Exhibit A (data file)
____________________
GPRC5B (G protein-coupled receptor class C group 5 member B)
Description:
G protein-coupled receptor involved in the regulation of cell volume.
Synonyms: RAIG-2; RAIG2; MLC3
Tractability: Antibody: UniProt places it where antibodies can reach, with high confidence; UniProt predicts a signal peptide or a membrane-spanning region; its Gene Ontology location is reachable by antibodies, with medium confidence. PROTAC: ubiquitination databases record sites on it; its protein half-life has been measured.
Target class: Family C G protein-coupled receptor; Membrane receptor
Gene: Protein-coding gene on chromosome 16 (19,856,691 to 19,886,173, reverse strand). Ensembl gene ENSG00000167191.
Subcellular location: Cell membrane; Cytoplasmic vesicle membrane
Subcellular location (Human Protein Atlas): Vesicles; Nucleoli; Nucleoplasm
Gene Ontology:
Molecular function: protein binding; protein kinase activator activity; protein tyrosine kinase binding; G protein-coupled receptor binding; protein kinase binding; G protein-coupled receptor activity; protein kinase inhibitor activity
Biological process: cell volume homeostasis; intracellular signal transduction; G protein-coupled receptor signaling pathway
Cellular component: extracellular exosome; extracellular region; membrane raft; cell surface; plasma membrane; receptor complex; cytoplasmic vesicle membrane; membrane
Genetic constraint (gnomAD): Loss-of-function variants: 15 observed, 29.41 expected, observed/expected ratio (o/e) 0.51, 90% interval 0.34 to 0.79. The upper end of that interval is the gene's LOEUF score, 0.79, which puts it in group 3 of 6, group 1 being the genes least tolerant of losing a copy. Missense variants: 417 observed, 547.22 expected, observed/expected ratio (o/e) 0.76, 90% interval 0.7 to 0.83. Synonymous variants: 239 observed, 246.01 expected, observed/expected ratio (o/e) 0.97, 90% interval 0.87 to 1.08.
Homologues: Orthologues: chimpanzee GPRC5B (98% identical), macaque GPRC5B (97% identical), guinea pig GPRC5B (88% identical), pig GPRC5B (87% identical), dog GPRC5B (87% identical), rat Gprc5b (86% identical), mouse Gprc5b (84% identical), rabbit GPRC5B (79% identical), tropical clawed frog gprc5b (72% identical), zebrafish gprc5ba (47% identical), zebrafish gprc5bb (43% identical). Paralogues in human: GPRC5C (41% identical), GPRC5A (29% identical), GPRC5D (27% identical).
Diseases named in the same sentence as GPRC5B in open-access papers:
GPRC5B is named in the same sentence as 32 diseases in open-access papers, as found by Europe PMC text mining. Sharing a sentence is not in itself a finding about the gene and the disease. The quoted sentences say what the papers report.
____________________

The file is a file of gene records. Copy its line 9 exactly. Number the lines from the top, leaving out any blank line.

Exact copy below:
Subcellular location (Human Protein Atlas): Vesicles; Nucleoli; Nucleoplasm